For a time is coming when they will say, `Blessed are the women who never bore children, and the breasts which have never given nourishment.’
Then will they begin to say to the mountains, `Fall on us;’ and to the hills, `Cover us.’
For if they are doing these things in the case of the green tree, what will be done in that of the dry?”
They brought also two others, criminals, to put them to death with Him.
When they reached the place called `The Skull,’ there they nailed Him to the cross, and the criminals also, one at His right hand and one at His left.
Jesus prayed, “Father, forgive them, for they know not what they are doing.” And they divided His garments among them, drawing lots for them;
and the people stood looking on. The Rulers, too, repeatedly uttered their bitter taunts. “This fellow,” they said, “saved others: let him save himself, if he is God’s Anointed, the chosen One.”
And the soldiers also made sport of Him, coming and offering Him sour wine and saying,
“Are *you* the King of the Jews? Save yourself, then!”
There was moreover a writing over His head: THIS IS THE KING OF THE JEWS.
Now one of the criminals who had been crucified insulted Him, saying, “Are not you the Christ? Save yourself and us.”
But the other, answering, reproved him. “Do you also not fear God,” he said, “when you are actually suffering the same punishment?
And we indeed are suffering justly, for we are receiving due requital for what we have done. But He has done nothing amiss.”
And he said, “Jesus, remember me when you come in your Kingdom.”
“I tell you in solemn truth,” replied Jesus, “that this very day you shall be with me in Paradise.”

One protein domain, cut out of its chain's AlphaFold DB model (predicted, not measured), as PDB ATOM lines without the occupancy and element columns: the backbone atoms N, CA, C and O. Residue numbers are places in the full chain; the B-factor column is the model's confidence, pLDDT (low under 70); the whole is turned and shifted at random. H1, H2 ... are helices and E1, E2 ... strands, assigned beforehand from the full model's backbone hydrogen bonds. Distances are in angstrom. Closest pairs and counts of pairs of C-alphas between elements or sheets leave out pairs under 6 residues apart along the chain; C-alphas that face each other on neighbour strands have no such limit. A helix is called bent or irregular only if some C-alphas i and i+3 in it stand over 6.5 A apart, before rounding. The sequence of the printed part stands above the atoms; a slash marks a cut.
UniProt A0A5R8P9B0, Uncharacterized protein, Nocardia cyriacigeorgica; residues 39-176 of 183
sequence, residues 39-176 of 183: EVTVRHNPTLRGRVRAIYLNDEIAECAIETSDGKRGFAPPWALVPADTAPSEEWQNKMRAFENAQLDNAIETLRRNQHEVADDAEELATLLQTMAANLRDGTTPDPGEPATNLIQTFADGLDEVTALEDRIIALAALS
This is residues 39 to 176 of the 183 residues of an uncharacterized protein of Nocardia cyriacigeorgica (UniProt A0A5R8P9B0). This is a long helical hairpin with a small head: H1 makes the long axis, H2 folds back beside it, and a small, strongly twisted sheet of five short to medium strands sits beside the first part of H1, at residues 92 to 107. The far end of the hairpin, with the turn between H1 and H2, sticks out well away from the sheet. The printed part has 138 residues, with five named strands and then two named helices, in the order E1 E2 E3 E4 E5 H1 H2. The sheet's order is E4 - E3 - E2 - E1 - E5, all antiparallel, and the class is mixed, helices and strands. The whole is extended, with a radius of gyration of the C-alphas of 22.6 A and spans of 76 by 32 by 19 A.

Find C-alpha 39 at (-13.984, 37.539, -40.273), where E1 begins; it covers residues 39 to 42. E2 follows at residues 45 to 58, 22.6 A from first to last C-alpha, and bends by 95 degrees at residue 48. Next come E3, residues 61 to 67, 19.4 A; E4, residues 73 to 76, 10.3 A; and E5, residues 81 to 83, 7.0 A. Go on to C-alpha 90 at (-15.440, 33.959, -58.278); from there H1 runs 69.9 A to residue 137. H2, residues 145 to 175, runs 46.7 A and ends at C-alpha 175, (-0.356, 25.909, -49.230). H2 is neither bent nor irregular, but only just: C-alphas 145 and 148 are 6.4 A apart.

It was now about noon, and a darkness came over the whole country till three o’clock in the afternoon.
The sun was darkened, and the curtain of the sanctuary was torn down the middle,
and Jesus cried out in a loud voice, and said, “Father, to Thy hands I entrust my spirit.” And after uttering these words He yielded up His spirit.
The Captain, seeing what had happened, gave glory to God, saying, “Beyond question this man was innocent.”
And all the crowds that had come together to this sight, after seeing all that had occurred, returned to the city beating their breasts.
But all His acquaintances, and the women who had been His followers after leaving Galilee, continued standing at a distance and looking on.
There was a member of the Council of the name of Joseph, a kind-hearted and upright man,
who came from the Jewish town of Arimathaea and was awaiting the coming of the Kingdom of God. He had not concurred in the design or action of the Council,
and now he went to Pilate and asked for the body of Jesus.
Then, taking it down, he wrapped it in a linen sheet and laid it in a tomb in the rock, where no one else had yet been put.
It was the Preparation Day, and the Sabbath was near at hand.
The women–those who had come with Jesus from Galilee–followed close behind, and saw the tomb and how His body was placed.
Then they returned, and prepared spices and perfumes. On the Sabbath they rested in obedience to the Commandment.